**1/2 (out of four)
Projecting apathy and brattiness while trying to make art that deserves attention is a delicate balance. Nathan Williams, the face (and originally the only member) of Wavves, has been feeling his way through this tension for the last few years with albums that have grown progressively more coherent--even as they continue to project a similarly disengaged attitude, best encapsulated in the title of 2011's "Life Sux" EP.
"Afraid of Heights," the fourth Wavves album and the band's major label debut, is by far the best thing the band has ever done, simply because it sounds like someone was invested in some part of the recording process. As opposed to the nearly unlistenable lo-fi recordings of the early Wavves albums and the all-encompassing aura of boredom on "King of the Beach," "Afraid of Heights" is exactingly produced, marked by blistering but tightly contained guitars and clear, sneering vocals that accentuate the hooks instead of burying them.
Standouts "Demon to Lean On," "Paranoid" and "Gimme A Knife" offer a blend of anxious energy, punk straightforwardness and disarming pop song-craft that closely echoes bands like Nirvana, Blink-182 and Weezer. In an era when dubstep drops have begun to replace guitars among the Warped Tour set, Wavves might at first come across as reassuring or refreshing.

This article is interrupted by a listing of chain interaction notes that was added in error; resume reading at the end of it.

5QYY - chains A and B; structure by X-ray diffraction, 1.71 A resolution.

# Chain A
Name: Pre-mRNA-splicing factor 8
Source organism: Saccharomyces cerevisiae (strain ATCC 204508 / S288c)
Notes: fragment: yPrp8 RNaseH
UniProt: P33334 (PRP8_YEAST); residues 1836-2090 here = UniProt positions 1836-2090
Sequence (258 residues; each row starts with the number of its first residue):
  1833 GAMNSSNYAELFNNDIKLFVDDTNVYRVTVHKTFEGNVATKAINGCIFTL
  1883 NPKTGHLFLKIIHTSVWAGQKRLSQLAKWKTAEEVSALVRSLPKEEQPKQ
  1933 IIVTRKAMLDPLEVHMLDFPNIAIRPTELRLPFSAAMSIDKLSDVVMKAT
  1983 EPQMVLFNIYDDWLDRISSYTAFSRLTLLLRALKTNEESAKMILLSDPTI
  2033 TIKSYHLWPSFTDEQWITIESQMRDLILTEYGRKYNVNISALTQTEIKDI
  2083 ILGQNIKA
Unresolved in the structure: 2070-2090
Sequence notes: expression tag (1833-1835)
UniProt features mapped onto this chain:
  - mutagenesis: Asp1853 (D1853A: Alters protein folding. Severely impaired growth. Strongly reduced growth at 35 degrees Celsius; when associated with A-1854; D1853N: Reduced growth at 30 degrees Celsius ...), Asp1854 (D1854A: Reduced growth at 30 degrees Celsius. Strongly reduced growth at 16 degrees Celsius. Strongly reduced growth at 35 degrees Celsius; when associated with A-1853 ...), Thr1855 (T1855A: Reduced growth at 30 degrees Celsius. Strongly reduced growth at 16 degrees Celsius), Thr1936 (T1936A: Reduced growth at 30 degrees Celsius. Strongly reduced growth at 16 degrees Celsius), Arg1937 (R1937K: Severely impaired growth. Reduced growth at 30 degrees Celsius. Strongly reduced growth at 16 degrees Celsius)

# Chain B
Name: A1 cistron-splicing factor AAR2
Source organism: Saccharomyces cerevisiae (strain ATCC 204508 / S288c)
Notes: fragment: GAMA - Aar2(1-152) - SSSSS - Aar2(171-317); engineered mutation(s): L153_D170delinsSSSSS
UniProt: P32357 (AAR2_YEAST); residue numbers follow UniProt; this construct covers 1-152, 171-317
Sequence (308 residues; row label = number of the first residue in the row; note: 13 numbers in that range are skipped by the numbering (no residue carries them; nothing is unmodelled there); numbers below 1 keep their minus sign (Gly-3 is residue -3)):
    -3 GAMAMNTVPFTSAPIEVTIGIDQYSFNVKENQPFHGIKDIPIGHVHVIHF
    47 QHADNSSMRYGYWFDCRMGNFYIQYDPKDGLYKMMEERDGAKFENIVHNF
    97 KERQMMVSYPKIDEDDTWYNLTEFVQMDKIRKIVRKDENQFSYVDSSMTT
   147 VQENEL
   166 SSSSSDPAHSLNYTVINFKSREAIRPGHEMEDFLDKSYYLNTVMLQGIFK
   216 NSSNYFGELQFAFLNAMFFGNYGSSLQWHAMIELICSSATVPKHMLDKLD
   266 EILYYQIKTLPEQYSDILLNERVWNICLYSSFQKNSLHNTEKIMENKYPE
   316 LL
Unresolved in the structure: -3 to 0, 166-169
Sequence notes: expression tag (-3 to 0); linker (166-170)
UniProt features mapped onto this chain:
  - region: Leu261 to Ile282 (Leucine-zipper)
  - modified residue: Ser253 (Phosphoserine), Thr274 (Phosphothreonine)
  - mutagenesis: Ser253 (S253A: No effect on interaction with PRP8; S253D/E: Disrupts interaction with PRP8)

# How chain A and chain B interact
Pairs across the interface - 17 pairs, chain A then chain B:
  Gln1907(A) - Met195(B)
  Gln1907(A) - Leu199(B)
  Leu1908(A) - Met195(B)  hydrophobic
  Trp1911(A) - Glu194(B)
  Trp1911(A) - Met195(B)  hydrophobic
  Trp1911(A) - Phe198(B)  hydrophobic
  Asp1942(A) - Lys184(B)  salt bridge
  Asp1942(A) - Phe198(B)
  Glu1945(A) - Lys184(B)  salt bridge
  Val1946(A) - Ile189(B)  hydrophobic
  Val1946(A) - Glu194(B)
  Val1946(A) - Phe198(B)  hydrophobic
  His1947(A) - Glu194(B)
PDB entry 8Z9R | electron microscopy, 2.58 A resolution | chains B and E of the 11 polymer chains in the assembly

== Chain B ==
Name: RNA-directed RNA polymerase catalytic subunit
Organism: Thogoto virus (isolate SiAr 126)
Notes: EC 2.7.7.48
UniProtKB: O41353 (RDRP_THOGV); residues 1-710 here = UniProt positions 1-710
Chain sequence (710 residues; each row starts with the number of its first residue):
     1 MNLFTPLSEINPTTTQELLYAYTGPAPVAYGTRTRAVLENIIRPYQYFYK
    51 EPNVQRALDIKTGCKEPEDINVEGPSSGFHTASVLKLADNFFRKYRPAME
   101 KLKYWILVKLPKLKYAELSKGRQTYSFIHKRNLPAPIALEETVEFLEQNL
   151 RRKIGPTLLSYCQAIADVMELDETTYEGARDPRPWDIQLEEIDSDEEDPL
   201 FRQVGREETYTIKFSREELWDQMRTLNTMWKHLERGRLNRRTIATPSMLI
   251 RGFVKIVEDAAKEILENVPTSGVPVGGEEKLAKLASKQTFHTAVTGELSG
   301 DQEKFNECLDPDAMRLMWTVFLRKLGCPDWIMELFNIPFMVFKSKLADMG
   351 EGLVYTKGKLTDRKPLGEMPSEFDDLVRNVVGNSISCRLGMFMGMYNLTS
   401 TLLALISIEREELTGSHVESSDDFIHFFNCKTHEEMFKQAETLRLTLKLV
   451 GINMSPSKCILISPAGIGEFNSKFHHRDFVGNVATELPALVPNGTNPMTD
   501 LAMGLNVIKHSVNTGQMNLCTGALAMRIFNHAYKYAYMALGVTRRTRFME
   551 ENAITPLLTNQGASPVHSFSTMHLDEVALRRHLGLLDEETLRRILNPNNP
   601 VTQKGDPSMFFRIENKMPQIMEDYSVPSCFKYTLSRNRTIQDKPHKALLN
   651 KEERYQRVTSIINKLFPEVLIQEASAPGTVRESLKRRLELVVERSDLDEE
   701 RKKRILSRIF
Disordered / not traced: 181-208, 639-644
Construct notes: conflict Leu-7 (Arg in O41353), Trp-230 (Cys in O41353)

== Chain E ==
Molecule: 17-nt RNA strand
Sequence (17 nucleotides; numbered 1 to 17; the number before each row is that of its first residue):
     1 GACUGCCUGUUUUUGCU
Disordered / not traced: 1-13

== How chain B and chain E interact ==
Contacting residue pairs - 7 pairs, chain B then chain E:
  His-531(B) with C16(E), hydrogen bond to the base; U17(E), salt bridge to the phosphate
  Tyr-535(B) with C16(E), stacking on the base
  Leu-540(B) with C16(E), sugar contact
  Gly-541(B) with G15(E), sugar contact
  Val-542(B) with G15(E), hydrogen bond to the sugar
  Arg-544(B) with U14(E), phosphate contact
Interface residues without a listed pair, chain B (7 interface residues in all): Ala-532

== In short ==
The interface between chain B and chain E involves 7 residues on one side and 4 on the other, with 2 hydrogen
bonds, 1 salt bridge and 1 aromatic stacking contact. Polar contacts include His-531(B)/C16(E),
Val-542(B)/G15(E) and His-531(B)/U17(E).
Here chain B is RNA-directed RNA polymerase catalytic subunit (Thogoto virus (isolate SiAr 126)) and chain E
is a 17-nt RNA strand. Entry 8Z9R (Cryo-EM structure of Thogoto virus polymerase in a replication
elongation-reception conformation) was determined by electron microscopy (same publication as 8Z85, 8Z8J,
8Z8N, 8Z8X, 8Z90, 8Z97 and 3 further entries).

But while much of the music that Wavves seems to consider an influence had its moments of balancing angst with silliness, "Afraid of Heights" begins to feel uniformly bleak. Lyrics like "none of you will ever understand me" ("Lunge Forward") sound as much like lazy retreads of past Wavves songs as they do like an upset teenager's poetry.
It's great that Wavves have finally started caring enough to write some cool songs, but sometimes it's hard to see why we should care about such a disinterested viewpoint.
In concert: April 1 at Subterranean
Kyle Kramer is a RedEye special contributor. @redeyechimusic
Want more? Discuss this article and others on RedEye's Facebook page.
Copyright © 2015, RedEye